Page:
Friday, April 22, 2016

More ways to understand traits in ecology

It seems that increasingly, ecology is moving away from relying primarily on summary statistics and approximations, to considering measures that recognize the often meaningful variation in ecological data. Using only the mean of a variable, for example, may be informative in some ways, but insufficient in others. Indices of diversity increasingly reflect that ecologically relevant information is not restricted to a single moment (as seen in the framework for measuring trait diversity (Villeger et al. (2008)) and the analogous framework for phylogenetic diversity (e.g. detailed in Pavoine and Bonsall (2011); also Tucker et al. (2016)).

Particularly, the functional ecology literature has developed increasingly complex and integrative methods for measuring and comparing trait diversity. The literature has gone from descriptions of general types or traits (e.g. Whittaker 1956), to measuring measuring individual traits and relating them to particular ecologically relevant variables (e.g. Gaudet and Keddy (1988)); to calculating community-weighted values for individual traits (e.g. D Schluter, (1986)); to incorporating multiple variables into single measures (e.g. FD package); to a framework reflecting mathematical moments in data (Villeger et al. (2008); and to the use of multivariate hypervolumes to describe the multi-dimensional shape and volume of trait space to be measured (e.g. Blonder et al. 2014).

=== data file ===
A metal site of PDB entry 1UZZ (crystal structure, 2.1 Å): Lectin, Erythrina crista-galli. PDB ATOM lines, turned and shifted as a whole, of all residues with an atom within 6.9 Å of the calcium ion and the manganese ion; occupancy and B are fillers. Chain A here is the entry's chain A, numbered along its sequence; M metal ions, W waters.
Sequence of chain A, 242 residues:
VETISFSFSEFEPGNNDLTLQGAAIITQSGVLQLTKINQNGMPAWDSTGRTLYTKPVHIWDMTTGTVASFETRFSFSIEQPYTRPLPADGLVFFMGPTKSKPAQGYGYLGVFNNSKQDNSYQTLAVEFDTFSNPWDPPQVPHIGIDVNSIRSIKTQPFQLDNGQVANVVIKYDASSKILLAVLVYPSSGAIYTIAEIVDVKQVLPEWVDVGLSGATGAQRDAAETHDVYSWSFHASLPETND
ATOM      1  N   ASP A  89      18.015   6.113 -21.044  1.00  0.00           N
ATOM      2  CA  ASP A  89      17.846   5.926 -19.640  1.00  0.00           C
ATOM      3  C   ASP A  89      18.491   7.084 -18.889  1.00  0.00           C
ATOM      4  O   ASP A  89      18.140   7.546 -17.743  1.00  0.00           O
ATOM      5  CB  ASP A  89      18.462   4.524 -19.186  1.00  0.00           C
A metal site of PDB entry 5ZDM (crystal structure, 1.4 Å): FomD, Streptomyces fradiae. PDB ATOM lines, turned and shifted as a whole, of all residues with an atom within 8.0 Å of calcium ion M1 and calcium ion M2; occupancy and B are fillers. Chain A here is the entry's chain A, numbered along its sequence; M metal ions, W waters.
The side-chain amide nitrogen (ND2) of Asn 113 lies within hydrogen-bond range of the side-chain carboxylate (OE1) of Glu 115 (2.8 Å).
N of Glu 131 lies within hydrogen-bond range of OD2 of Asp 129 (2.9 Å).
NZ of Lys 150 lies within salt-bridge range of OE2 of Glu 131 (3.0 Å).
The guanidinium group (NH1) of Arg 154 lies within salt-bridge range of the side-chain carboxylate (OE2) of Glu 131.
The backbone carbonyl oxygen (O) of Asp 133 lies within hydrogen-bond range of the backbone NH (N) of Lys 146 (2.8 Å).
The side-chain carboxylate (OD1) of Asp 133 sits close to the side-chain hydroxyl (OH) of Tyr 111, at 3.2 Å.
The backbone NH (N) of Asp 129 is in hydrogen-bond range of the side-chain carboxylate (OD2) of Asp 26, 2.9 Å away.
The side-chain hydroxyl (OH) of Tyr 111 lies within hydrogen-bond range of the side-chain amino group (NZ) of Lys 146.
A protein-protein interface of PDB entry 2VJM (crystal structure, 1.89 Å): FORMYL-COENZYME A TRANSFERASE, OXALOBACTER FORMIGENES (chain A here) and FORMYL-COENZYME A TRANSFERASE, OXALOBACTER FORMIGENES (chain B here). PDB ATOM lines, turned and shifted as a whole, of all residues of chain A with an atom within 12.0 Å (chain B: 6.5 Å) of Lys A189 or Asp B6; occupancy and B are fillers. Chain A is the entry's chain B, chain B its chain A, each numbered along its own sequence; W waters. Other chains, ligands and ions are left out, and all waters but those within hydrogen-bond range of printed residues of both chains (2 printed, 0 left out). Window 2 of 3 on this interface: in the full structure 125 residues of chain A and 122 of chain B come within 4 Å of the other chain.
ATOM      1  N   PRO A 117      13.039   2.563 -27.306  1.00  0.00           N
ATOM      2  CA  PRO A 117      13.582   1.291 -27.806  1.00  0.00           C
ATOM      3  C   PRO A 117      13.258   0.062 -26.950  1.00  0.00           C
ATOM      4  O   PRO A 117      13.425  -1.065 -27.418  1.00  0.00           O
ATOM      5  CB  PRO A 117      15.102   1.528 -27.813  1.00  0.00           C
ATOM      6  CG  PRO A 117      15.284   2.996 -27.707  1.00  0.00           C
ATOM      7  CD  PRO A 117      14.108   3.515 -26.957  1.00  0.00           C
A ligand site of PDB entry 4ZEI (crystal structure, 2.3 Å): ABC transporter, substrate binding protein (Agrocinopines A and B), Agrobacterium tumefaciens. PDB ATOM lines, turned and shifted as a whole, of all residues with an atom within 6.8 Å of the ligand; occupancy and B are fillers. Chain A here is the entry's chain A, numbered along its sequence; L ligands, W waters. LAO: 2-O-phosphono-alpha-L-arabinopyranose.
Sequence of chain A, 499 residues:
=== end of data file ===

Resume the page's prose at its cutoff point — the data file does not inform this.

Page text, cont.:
A new paper in TREE does a nice job of summarizing and integrating these developments with yet another addition: a ‘trait probability density’ approach. In  “Traits Without Borders: Integrating Functional Diversity Across Scales", Carlos P. Carmona, Francesco de Bello, Norman W.H. Mason, and Jan Lepš nicely illustrate a way to capture the complexity inherent to a concept such as the ‘functional niche’. [The "region of the functional space containing all the trait combinations displayed by the individuals of a species"].